Concern rose today over the condition of France's 62-year-old ambassador here, who has been held hostage by militants of the Popular Revolutionary Bloc in the French Embassy for three weeks.
Meanwhile, at least four persons were reported killed last night in continuing violence.
French envoys negotiating for the release of Ambassador Michel Dondenne and five others have not seen the ambassador, who previously came to the embassy's second floor window daily, since early in the week. Sources close to the negotiations said that Bloc leaders cited "security reasons" for his failure to appear.
The French Embassy was occupied by the Bloc, a peasant-student coalition the government charges with ties to leftist guerrillas, on May 4.
Other Bloc militants occupied the Venezuelan Embassy on May 11. They have been left alone inside since their eight hostages escaped Sunday, although the government has cut off food and water supplies in an attempt to force them out. Last Tuesday, 14 youths were shot by security forces when they tried to carry food to those inside.
That incident, sources said, has "spooked" negotiations over the fate of the French Embassy hostages. At the time, the sources said, negotiations are stalled over Bloc Refusal of offers of asylum in another country for the occupiers. The El Salvador government has repeatedly refused to agree to the amnesty from prosecution that the militants have demanded.
Militants inside the Venezuelan Embassy today told reporters, who are allowed to speak to them through a window, that they have nearly run out of packages of crackers, which have been their only food since Sunday.
The militants said they have rationed themselves to four crackers each per day, but would run out by Saturday morning. The group said they collected water on an open patio during a heavy rain last night.
The militants said their resolve to stay inside the embassy - which is considered unapproachable foreign territory by police - had been strengthened by those shot on the street outside Tuesday.
"What fortifies us," one reportedly said, "is the knowledge that we are political prisoners, undergoing a form of torture."
Education Minister Carlos Antonio Herrera Rebollo was killed Wednesday morning by members of the guerrilla Popular Liberation Front in retaliation for the embassy shootings.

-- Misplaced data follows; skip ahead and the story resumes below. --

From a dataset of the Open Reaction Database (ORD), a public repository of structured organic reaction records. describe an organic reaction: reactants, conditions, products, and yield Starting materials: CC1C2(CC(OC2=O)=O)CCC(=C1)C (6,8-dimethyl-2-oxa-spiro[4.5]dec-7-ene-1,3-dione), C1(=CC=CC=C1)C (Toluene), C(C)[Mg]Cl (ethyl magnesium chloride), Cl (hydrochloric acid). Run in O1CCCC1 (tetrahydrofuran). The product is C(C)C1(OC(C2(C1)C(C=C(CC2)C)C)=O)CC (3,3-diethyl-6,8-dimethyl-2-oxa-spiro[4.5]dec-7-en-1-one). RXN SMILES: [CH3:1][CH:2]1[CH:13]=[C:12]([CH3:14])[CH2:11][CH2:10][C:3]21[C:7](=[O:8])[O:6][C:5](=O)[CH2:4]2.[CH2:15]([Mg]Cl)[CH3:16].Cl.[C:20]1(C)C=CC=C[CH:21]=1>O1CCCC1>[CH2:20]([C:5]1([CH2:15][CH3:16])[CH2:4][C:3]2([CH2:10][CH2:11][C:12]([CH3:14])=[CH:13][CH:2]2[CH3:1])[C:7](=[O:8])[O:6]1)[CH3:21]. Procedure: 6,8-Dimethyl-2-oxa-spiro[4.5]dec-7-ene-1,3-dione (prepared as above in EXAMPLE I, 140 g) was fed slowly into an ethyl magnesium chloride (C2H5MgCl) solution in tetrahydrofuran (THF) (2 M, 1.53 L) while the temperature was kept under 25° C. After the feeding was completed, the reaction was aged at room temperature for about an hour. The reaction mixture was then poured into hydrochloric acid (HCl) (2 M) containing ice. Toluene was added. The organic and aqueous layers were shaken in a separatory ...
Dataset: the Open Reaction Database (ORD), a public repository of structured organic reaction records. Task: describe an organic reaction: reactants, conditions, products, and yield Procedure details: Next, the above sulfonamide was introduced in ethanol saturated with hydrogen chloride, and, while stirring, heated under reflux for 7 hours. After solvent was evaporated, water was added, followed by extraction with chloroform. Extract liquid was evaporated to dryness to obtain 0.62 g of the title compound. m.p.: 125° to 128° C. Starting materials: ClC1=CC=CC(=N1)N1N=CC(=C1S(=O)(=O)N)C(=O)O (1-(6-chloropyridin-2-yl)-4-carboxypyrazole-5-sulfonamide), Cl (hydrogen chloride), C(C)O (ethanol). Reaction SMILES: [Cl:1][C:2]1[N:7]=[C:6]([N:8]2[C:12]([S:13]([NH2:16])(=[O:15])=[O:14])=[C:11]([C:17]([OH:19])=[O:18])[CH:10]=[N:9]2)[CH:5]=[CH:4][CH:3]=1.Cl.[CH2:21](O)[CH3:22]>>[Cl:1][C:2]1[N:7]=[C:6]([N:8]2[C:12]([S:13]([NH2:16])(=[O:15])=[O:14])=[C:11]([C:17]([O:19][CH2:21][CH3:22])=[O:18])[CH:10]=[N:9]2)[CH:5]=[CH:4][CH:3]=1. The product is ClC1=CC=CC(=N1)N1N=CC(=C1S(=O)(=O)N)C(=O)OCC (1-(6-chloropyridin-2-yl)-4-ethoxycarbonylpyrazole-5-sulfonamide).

The militants at the Venezuelan Embassy pleaded with reporters, who they said were their "only hope and contact with the rest of the world" to describe their struggle for the "freedom from exploitation and oppression of the Salvadoran people."
They charged the government of Venezuela with abandoning them to starve and having more interest in "world image and presitge" than in human rights. Although Venezuela continues to guarantee their physical security inside the embassy, its government stopped negotiating with the militants when the hostages escaped.
Bloc leaders said yesterday that they has asked the United Nations and the government of Panama to intervene to supply the militants with food and medicine, but had received no reply.
Both the El Salvador government and the Bloc have refused to deal directly with each other. The government did not invite representatives of the Bloc, which claims 30,000 members to a "national forum" of talks with political and social groups here. The government has declared the Bloc an illegal organization.
The talks, called by President Carlos Romero in an effort to discuss the current situation and solutions, got off to an inauspicious start Thursday when the country's main unions and opposition political parties refused to attend.
The opposition cited a state of siege, declared Wednesday, and what it said are repressive conditions "incompatible with democracy" as reasons for its refusal to attend.